AMARILLO, Texas (KAMR/KCIT) — Amarillo City Council voted unanimously during a special meeting on Wednesday to approve a separation agreement between the City and former City Manager Jared Miller.
The Amarillo City Council did not share specific reasons for parting with Miller, but Mayor Cole Stanley said both parties chose to walk away. The separation agreement noted that Miller was terminated “without cause.”
“This is a performance issue. This is an alignment and a vision issue,” said Stanley. “This is two different parties struggling to go together and what we’ve got to do, is we’ve got to get this right for our citizens.”
“This was not a knee-jerk reaction. We’ve been in office about three, three-and-a-half months now, and we just needed the separation to go the direction that the city council wanted to go and we’re working for the citizens of Amarillo,” said Amarillo City Councilmember for Place 3, Tom Scherlen.
Stanley said an issue that existed under the previous council was reduced trash pickup because of a staff shortage in the City’s solid waste department.
“For 12 months, we knew that we had a short staffing issue in those CDL drivers, and we continued to fall further and further behind,” Stanley said. “That’s an example of previous council, feeling like that management style was okay and current council, knowing that that’s not the right type of management style.”
He continued, “What you’re seeing with this council is very hands-on. We are going to be around, we’re going to be in the budget, and we want to work with you and that’s going to require a hands-on city manager that, you know, can’t take his hands off and let it go months and months on end. And then what we saw was the result was, ‘We’ll just reduce service.’ That’s not an answer that we can accept.”
Despite feeling like they are going in opposite directions, council members and Miller said they have approached these talks and the finalization of the separation agreement with respect, dignity, and professionalism.
“I love this community, I love this team, and I think council’s in the same place,” Miller said. “So we wanted to make sure that whatever we did if we’re going to do this, let’s do it in a way that maintains the community’s ability to have confidence in the organization and in council, and maintains the organization’s ability to continue serving the citizens, and to continue being an effective tool to accomplish a whole lot of goals that are very challenging, all of them.”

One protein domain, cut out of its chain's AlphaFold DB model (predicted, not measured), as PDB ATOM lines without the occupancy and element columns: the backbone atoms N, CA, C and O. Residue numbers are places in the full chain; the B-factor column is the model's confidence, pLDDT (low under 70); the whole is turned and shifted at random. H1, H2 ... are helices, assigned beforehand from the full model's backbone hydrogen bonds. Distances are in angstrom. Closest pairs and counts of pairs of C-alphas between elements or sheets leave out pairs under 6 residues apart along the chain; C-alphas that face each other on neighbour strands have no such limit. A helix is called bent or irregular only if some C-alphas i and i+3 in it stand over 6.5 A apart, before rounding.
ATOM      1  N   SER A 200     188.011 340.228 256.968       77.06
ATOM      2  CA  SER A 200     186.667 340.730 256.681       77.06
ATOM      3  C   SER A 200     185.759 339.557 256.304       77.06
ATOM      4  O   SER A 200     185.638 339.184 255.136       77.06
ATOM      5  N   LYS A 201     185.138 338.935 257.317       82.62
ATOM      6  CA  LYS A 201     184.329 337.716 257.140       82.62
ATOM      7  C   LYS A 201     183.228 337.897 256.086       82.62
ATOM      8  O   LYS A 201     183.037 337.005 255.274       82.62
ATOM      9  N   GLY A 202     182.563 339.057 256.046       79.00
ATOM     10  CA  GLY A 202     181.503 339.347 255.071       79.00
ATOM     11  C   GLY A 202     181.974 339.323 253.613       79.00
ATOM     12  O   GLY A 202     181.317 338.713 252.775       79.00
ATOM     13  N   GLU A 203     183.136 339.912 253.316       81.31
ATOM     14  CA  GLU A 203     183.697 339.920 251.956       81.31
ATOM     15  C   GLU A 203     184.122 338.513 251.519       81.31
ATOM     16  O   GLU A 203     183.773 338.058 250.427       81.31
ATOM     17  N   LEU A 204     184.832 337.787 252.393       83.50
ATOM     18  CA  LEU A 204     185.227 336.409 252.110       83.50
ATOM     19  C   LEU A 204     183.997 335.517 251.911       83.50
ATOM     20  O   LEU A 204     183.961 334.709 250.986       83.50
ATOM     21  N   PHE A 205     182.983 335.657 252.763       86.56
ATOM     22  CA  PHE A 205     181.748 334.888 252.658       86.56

When asked if he was caught by surprise, Miller said, “This is part of city management. So if you are a city manager, and you’re surprised ever that this happens, then you just haven’t been around long enough.”
Stanley said the City of Amarillo will honor the previous council’s April 2023 contract with Jared Miller.
MyHighPlains.com obtained a copy of the August 23, 2023 separation agreement between the City of Amarillo and Miller, which says that because he was terminated without cause, he will receive: 1) a lump sum severance payment of $633,726.16 on January 4, 2024, 2) a lump sum of $97,134.59 in lieu of the 90-day notice period by September 12, 2023, and 3) a lump sum payment for unpaid salary, benefits, and reimbursements earned through the day of separation, within six days of the separation.
When talking about the separation agreement and payout, Stanley said: “We had an opportunity to we could have rejected that and it would have ended in litigation. And that is not what’s best for the city.”
“None of your tax dollars are affected. It’s your water and sewer enterprise fund that gets affected,” Stanley said. “So really, what we’re saying there is, we’re going to have to not get to a certain CIP project or an infrastructure upgrade, or, you know, a new pipeline, a new water line, something like that will move down the list…”
On Wednesday, Stanley also said Assistant City Manager Andrew Freeman will be the acting city manager in the interim.
“We want him to have everything that he needs to lead this team and we want him to know that he has our full confidence and backing and support,” said Stanley. “And at the same time, we’re also going to have a discussion that allows for us to look and see, is there anything else that would be better for the city and for this organization?”
He said they will conduct a thorough search for Amarillo’s next city manager.
“It’s not the most attractive thing to step into when you have a full council that can be ousted in one two-year term and we face that here in a little more than a year-and-a-half, and so this is a unique position for anybody to try to want to come take on,” he continued. “The pay scale is very high. So we have a large budget so that’s going to attract good applicants, but we have had turnover.”